I thought they had agreed to put dosing on there because they finally realized it wasn't always continent to ask a doctor in the middle of the night when your kid gets a fever. Seriously so frustrating. I guess we should just ask while are at the hospital before we even bring our babies home. What a joke :(. What always drive me nuts is the doctor would say to do .5 or .75 but all that is marked on the dropper is .4, .8 or maybe just 1. I mean it isn't that huge of a deal and I can estimate but would I really have killed them to mark a few more lines. These are thing I've learned from being married to a can actually alternate tylnol with with Iprophen closer then just giving tylnol or Ibprophen if they have a super high fever that won't break. What I consider a high feaver, physicians don't. Anything under 102 he's really not concerned at all and says to me really it is better to just let the body fight the infection but if I insist on giving medication for comfort "ok."...begrudgingly. The exceptions to this, brand new babies maybe three months and younger and prolonged feaver that last several days.

Bridget said...

YES, and that is something that drove me nuts about our nanny. At any sign of the slightest fever, she was pressuring me to medicate medicate medicate. She probably thought I as a horrible mother because I preferred to wait if/when the fever got up to 101 or so before giving medicine. So I agree with your husband, I guess. :)

It really is so frustrating to have to "ask a doctor" in the middle of the night!

Liz Johnson said...

I haven't been to this pediatrician's office since we left Utah, but I still use their dosage charts all the time, since they include the amounts for kids under 2.

I'd much rather they put the appropriate dosage on then tell parents to ask a physician - that just means we're all going to guess at 3am. That can't be good.

Suzanne Bubnash said...

It has to be about liability, that they don't put those dosages on the box anymore. If the manufacturer doesn't tell you how much is right for an infant (and infants are more likely to react badly to medicine), then they can't be blamed if something goes wrong, because they didn't imply it could be used for infants. My own kids are lucky they survived--sometimes in the middle of the night with the lights off I just guessed at the dosage in the dropper, never knowing then that it could make a negative difference to give too much at a time.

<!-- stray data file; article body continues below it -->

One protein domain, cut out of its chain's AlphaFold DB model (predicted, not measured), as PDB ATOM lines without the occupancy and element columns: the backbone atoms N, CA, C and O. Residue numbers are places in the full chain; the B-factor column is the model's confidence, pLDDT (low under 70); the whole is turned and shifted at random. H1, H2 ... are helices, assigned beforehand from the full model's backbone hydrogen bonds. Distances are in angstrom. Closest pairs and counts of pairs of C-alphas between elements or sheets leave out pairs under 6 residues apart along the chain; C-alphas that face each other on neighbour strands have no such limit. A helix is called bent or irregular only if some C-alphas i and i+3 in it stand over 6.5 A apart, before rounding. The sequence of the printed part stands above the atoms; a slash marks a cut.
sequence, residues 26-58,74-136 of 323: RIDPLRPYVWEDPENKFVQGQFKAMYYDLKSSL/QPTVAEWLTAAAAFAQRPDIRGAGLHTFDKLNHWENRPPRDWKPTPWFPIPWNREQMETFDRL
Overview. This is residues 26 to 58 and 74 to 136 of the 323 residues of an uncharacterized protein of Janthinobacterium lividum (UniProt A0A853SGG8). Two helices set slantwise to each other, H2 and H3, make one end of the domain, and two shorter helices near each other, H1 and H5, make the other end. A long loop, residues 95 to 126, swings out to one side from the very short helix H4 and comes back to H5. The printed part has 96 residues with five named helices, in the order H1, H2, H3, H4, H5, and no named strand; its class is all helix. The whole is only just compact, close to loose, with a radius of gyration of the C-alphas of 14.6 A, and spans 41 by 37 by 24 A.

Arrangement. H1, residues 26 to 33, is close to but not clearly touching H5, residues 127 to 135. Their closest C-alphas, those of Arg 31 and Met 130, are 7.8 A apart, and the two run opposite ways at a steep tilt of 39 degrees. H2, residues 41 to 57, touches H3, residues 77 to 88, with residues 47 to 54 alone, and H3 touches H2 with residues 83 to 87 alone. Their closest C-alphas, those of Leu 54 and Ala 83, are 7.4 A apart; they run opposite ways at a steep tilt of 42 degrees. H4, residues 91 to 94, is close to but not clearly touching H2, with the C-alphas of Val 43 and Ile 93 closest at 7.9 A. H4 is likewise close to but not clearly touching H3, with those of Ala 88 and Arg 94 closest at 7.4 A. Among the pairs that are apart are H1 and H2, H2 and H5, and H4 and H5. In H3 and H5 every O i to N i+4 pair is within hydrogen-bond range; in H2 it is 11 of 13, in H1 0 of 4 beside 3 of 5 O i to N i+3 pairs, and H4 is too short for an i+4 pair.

Bridget said...

OK, I am taking a screen shot of that webpage NOW before they take it down.

Nancy said...

Yes! Our doctor here was a...very young doctor, single, doing her residency. When I asked her how much tylenol to give Benjamin she said to just look at the chart on the bottle according to his weight. I explained to her that they don't do that for babies and SHE has to look it up in her chart and tell me. She said that was ridiculous (also, how do you get to be a pediatrician and not know that?).

I agree that there's less of a risk of overdosing if it's just stated loud and clear how much to give and when, rather than deflecting.

It's as annoying as how EVERYTHING says to ask your doctor if you are pregnant or breastfeeding. :)

Ariana said...

Yeah, infant dosage is based on weight, and since babies can have huge variations in weight from kid to kid, they say ask a doctor. Annoying! I wish the manufacturers would just put the chart on the box, with instructions for how much medicine per pound of kid!

Hannah said...

That's interesting. Not having children, I hadn't stumbled across the problem of children vs. infant formulas. I have heard about increased concerns of adults overdosing on acetaminophen, especially when they take more than one multi-symptom product for a cold or flu.

Jennifer said...

I went through this a few years ago when I stocked up on Children's Motrin beacuse it was on sale, but Ellen was only 9 months old. It wasn't until I opened them up that I realized this wasn't the same as the Infant Motrin I'd been giving her. My cousin sent out a chart like what Liz posted that I've had saved on my computer for 4 years now and I always just reference that. It really is unnecessarily confusing.

One more thing, according to my understanding (which could be wrong), the reason that the Ibuprofen has dosages starting at age 6 months and not younger is because you're not supposed to give Ibuprofen to infants under 6 months. Up until then, it is Tylenol only, which I guess now means giving them enormous amounts of Children's Tylenol. Nice.

Jennifer said...

And to add on to my comment, I'd love to hear about other things that are different/have surprised you having a baby this time around since you've been out of the baby loop for 5 years. My kids have been so close together, I feel like I've never really left that phase, but it is starting to feel distant to me (because my youngest is all of almost 2 years old). I love that kind of perspective. :)

Andrew said...

Here's the chart we pilfered from some prescription Miriam had a while ago:

Jen said...

My insurance company has a 24-hour nurses hotline where you can call for information like that. It's pretty fantastic. (also? totally doing the screen shot, too!)

Bridget said...

I have thought a lot about this, too! Things are different out there now. For example (I know you'll understand this) - when I bought a Woombie for Majd 5 years ago, there was just one. A Woombie. It was white with a yellow collar. Now there are about a bajillion woombie styles and swaddlers and blankets etc. It was overwhelming, but of course I got one! I still remember worshiping that thing with Majd. :)